Review: Stone Enjoy By 05.30.16 Tangerine IPA

stone enjoy by 053016

You’ve got only 18 more days to enjoy this very limited release from Stone, so you best get busy.

Once you crack into Stone’s latest, a “tangerine IPA” made with 12 different hop varieties plus pureed tangerines. it won’t be hard to enjoy what the brewery has cooked up. Ample hoppiness is paired with fresh, sweet tangerine juice, bouncing this brew between bitter and sweet, back and forth, back and forth. It’s the balance, though, that works just about perfectly here, the sweetness tempering the bitterness just enough to make this a thirst-quenching, yet surprisingly complex, experience.

IPA fans need to their mitts on a bottle, pronto.

9.4% abv.

A / $8 per 22 oz. bottle /

Review: Moosehead Lager and Radler

Moosehead bottle

Moosehead is Canada’s oldest independent distillery and the only remaining major distillery owned by Canadians. And it’s still turning out the same beer you remember from college. Or your dad remembers from college.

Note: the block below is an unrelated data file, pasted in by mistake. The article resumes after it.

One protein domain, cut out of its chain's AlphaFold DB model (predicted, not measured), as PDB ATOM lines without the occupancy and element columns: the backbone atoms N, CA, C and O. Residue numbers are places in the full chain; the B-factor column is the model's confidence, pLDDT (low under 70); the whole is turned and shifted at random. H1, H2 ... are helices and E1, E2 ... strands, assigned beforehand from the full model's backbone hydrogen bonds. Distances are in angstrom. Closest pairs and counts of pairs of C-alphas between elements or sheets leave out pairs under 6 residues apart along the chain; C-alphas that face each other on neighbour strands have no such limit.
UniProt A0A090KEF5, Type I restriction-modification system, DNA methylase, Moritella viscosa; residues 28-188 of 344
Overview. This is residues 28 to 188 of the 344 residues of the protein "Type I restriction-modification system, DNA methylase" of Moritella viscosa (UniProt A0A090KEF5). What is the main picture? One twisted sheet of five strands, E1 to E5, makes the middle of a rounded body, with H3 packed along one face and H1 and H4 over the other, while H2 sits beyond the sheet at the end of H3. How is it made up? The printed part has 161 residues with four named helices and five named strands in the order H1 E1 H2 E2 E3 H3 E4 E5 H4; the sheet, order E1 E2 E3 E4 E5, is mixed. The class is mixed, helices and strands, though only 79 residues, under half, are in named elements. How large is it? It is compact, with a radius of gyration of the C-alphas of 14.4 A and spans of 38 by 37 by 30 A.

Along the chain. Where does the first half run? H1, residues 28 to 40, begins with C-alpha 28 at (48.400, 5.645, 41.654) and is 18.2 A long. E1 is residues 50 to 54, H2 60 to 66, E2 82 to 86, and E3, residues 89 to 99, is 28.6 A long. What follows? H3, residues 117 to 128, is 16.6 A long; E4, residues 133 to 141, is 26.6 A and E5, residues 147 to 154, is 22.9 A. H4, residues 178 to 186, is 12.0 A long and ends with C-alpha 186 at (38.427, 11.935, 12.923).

The New Brunswick-based operation recently launched a new product, which we’ll get to in a second. First, let’s consider the original Moosehead…

Moosehead Lager – The classic Canadian lager still tastes just like it did in college — malty, slightly sweet, a big vegetal, with a heavy corny/grainy character on both the nose and the palate, with overtones of yeast. Plenty of fizz helps this all go down relatively easy, leaving behind a finish that recalls freshly baked bread. Harmless. 5% abv. C+ / $7 per six-pack

Moosehead Radler – This new style was introduced to Canada in 2014, and it is now finding its way to the U.S. Radlers are a combination of beer and juice, and moosehead uses three juices: grapefruit, grape, and lemon. The results are heavy on the grapefruit and lemon — particularly on the citrus-heavy nose — while the body bounces between the sweet-and-sour citrus notes and the maltier, rather grainy beer element. The finish washes most of the fruit away altogether. It’s not a style I often gravitate to, but it’s a reasonably refreshing and a zippy change of pace. 4% abv. B / $9 per six-pack7